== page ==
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What's next for gold price if chances of a recession are 'slim,' Metals Focus weighs in

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(Kitco News) The resiliency in the U.S. economy is forcing markets to re-price the monetary policy outlook for the rest of the year. And as gold looks to end the month down $65, Metals Focus analyzed how much lower gold can fall in light of stronger-than-expected economic indicators.

Gold is seeing its worst month since February as markets shift expectations, pricing in a nearly 100% chance of a rate hike in July. After kicking off the month above $1,980 an ounce, August Comex gold futures last traded near 3.5-month lows at $1,916.

"After surging to $2,063 in early May, just short of its all-time peak, the yellow metal is now trading closer to $1,900 as some of these expectations have been re-priced," leading precious metals research consultancy Metals Focus said in its latest report.

Central banks worldwide renewed hawkish rhetoric during the first month of the summer, accelerating their inflation fight due to surprisingly strong economic growth, which remained unaffected by the most aggressive hiking cycle in decades.

The latest macro surprise was the final estimate for the U.S. Q1 GDP data that showed the economy growing at 2%, up from the previous estimate of 1.3%.

"The resilience of the U.S. economy so far this year, combined with still sticky core inflation, has led financial markets to re-evaluate both the prospects for the U.S. economy and rates going forward ahead; this, in turn, has triggered a correction in the gold price," said Metals Focus.

Stubborn inflation and a tight labor market mean interest rates could remain high for longer, and rate cuts are likely off the table for this year. This is a key driver for gold for the rest of this year.

The biggest problem with inflation is in the service sector. Federal Reserve Chair Jerome Powell has been raising alarm that the longer inflation remains elevated, the higher the risk of it getting entrenched. "Don't see us getting back to 2% this year or next year," Powell said Wednesday. "The passage of time is not in our favor."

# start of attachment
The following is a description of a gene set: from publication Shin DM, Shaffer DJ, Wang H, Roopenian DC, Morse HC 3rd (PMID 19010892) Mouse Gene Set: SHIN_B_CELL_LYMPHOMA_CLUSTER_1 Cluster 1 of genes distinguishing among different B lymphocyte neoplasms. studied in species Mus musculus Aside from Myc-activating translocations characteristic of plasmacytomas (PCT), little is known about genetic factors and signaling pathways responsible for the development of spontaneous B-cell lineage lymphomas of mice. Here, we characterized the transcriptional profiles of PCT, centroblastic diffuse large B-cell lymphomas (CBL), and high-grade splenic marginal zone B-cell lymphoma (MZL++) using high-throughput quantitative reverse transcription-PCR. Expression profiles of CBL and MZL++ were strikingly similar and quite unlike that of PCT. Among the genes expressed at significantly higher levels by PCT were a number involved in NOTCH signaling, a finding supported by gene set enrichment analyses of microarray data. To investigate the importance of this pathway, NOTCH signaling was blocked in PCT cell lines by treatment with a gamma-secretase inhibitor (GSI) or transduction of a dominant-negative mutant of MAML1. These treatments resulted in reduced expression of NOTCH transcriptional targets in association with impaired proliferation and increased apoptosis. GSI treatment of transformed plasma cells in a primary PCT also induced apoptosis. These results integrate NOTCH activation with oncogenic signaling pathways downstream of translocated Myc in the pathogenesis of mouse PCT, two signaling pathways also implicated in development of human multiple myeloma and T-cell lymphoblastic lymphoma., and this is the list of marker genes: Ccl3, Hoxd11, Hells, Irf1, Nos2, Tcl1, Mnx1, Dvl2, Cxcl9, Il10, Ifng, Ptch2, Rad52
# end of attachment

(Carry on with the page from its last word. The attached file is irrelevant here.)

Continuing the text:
Powell is projecting two or more rate hikes this year, and the markets are starting to get on board, with the CME FedWatch Tool pricing in a nearly 90% chance of a 25-basis-point rate hike in July.

And the Fed is not alone, with the European Central Bank, the Bank of England, and the Swiss National Bank embracing more rate hikes recently. "This highlights that inflation control will remain a priority over economic growth, and so it is unlikely that the Fed will resort to rate cuts aggressively if a recession is avoided," Metals Focus pointed out.

Given the current macro environment, the chances of an outright recession "remain slim," according to the report. The latest leading indicators supporting this view include a tight U.S. labor market and June's consumer confidence data hitting the highest levels since January 2022.

This could spell trouble for gold in the short term, with prices at risk of falling below the $1,900 an ounce level.

"Similar to the boost gold received when interest rate expectations transitioned from a hawkish to dovish stance, we believe that the adjustment to a reality of no cuts for longer will weigh on gold," Metals Focus said. "This has been already evident in the past two weeks as financial markets have completely ruled out rate cuts in 2023, which has seen gold fall below $1,920."

From a technical perspective, gold can drop to $1,730 an ounce, around 10% down from current levels. However, the annual price average for 2023 will likely be at $1,890, Metals Focus added.

The case for holding gold is still intact, the report noted, pointing to geopolitical risks and strong central bank gold demand as drivers limiting the selloff in gold.

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